lent in sports. Pepping and Li (1997), for instance, investigated perception of the maximum height to which volleyball players could jump in order to block an opponent's shot. They found that even novice volleyball players could accurately perceive maximum block-able height. More research on these kinds of affordances is needed and may be highly relevant for analyses of sport. Since most research has focused on either body-scaled or action-scaled affordances, we will focus on research on each of those types of affordances in the next sections. BODY-SCALED AFFORDANCES A number of affordances can be described primarily in terms of the relation between some dimension of an animal's body, such as leg length, and a complementary property of the environment, such as the height of a step. For instance, if the height of a step is less than or equal to 0.88 times a person's leg length (Warren, 1984), then the step is climbable for that person. Affordances of this kind can be termed body-scaled affordances (though see Konczak, Meeuwsen, & Cress, 1992, for a discussion of factors other than body size that determine whether a step is climbable). Body-scaled affordances can be measured on a scale that is intrinsic to the perceiver (e.g., in units of leg length) rather than according to an extrinsic measurement system such as inches or centimeters. Perceiving the environment in body-scaled units thus relates the environment directly to the perceiver's action capabilities. Warren (1984) found that perceivers were extremely accurate at perceiving the maximum climbable step height, as well as at perceiving the energetically optimum stair height, which corresponds to 0.26 times a person's leg length. Warren's (1984) groundbreaking research demonstrated that people can perceive body-scaled affordances very accurately, but his study left open how exactly they went about doing so. In principle, Warren's participants could have perceived step height in an extrinsic measurement frame and then used a cognitive strategy of dividing the extrinsically scaled step height by a stored representation of leg length, measured in the same extrinsic units. Affordance perception could thus be conceived as an indirect process, in line with more traditional theories of perception. Thinking of affordances in this way would fail to capture the richness of Gibson's (1986) broader theoretical approach, however, and would amount to little more than an ad-hoc effort to revise traditional, constructivist theories in order to tie perception and action together. Theoretical arguments aside, the indirect, cognitive strategy seems 92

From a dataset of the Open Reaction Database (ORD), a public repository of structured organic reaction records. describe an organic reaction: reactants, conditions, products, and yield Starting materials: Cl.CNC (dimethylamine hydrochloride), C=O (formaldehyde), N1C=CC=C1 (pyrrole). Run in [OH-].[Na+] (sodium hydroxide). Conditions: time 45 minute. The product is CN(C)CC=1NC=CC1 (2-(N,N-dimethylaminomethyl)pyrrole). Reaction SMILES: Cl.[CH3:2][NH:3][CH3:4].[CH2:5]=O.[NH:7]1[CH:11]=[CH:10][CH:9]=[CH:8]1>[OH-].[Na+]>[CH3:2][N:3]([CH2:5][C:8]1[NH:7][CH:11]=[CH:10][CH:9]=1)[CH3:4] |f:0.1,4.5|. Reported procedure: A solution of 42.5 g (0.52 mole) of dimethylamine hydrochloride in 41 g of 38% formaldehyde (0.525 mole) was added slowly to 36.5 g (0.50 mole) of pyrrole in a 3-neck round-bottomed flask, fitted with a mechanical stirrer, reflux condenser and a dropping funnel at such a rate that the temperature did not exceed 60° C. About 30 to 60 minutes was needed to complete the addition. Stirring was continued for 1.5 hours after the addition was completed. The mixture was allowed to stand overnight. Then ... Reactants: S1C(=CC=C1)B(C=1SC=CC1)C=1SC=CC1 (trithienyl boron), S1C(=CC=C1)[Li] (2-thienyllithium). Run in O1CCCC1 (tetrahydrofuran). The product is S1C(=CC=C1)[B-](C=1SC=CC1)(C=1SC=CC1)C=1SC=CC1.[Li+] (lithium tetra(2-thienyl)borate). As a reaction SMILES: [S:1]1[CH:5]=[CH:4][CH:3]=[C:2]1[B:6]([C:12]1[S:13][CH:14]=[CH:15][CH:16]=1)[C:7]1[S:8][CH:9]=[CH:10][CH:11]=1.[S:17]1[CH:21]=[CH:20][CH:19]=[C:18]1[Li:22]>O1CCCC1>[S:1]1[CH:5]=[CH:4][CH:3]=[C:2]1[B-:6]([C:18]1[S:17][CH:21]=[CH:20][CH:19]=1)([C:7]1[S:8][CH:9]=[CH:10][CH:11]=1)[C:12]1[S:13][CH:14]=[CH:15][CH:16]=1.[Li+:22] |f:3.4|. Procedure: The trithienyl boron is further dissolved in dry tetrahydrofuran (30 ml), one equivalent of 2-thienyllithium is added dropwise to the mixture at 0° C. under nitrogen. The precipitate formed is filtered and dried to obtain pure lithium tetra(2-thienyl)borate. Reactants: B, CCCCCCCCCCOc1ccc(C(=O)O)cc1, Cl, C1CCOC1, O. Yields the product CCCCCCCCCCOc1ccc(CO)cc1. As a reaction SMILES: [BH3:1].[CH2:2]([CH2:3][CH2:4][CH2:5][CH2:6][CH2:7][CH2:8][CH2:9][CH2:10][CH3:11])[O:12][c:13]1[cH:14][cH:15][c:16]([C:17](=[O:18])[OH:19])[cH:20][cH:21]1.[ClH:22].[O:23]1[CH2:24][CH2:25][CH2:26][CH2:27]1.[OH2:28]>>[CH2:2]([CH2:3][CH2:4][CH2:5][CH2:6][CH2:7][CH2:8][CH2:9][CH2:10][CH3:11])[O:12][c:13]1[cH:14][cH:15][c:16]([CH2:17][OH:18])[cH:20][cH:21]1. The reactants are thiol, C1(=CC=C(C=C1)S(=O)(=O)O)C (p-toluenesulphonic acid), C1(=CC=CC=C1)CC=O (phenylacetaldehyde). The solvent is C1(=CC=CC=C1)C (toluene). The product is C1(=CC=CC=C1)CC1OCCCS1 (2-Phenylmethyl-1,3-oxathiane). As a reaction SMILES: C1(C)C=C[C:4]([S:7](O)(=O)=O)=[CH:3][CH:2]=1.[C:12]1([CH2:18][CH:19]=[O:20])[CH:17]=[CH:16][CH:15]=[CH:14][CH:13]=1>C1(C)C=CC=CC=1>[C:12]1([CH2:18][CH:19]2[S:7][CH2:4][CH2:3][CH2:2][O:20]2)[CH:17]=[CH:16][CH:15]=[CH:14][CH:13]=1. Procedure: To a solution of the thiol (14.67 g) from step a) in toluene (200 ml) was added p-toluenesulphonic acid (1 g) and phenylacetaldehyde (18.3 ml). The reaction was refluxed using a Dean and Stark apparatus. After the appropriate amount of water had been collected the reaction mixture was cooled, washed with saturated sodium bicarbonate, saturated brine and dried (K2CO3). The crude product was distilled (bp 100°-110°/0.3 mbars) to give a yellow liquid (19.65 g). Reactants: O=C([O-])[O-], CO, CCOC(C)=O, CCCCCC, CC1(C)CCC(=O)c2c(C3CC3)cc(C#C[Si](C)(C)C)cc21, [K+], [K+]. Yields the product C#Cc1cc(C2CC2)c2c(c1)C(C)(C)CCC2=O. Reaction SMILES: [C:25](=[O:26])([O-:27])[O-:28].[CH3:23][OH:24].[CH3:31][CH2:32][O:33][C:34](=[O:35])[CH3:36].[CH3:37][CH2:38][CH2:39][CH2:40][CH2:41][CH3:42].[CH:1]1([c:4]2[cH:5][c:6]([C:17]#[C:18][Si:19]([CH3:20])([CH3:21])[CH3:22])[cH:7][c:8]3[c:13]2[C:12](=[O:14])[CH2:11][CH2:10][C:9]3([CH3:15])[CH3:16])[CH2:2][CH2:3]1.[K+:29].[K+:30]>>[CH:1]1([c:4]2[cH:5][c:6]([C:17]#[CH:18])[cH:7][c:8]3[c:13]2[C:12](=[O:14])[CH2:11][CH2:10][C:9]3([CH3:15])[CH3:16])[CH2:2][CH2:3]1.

unlikely on the basis of empirical evidence. Mark (1987) found that after small amounts of practice participants could accurately judge their new maximum sitting height when wearing blocks attached to the feet (the blocks raised the maximum sitting height by making participants 10 cm taller), but the participants inaccurately estimated the height of the blocks. Accurate estimation of block size would be requisite for the sort of cognitive strategy just described. Body-scaled affordances could be perceived directly by detecting optical information that delivers the environment in body-scaled terms to the perceiver's perceptual systems. In that case, the perceiver does not have to perform a cognitive operation to relate the environment to his or her own body scale. One such source of information is eyeheight-scaled optical information (Lee, 1974, 1980; Sedgwick, 1973, 1980). A perceiver's eyeheight can be optically specified, which in turn yields the dimensions of other objects in the optic array specified as ratios of object dimensions to eyeheight (see Warren & Whang, 1987). Because a perceiver's eyeheight is related to other body dimensions, such as leg length, eyeheight-scaled information about surfaces and objects in the environment relates the environment to the perceiver's body and thus provides a natural basis for perceiving body-scaled affordances. The results of several studies are consistent with the use of eyeheightscaled optical information for perceiving a number of affordances (Carello et al., 1989; Mark, 1987; Warren & Whang, 1987; White & Shockley, 2005; Wraga, 1999). Warren and Whang had perceivers make judgments of passthrough-ability of an aperture. The aperture rested on a false floor that could be raised, thereby reducing specified eyeheight. Participants identified narrower apertures as pass-through-able when the false floor was raised (i.e., when specified eyeheight was reduced), but when aperture widths were scaled by effective eye height there was no difference in aperture width between the raised and normal floor conditions. Those results provide strong, direct evidence for the use of eyeheight-scaled information in affordance perception. An avenue for future research concerns the use of implements that modify an athlete's capabilities, such as by extending the athlete's effective body dimensions (e.g., by extending reach). A number of such implements are used in different sports, such as gloves in baseball and softball or lacrosse sticks. Research on the haptic perceptual subsystem of dynamic touch (see review by Carello & Turvey, 2000) has shown that people can perceive distances reachable by means of a hand-held object (Solomon & Turvey, 1988). Physical properties of the object--namely the object's spatial distribution of mass--play a determining role in perceiving what is reachable using the 93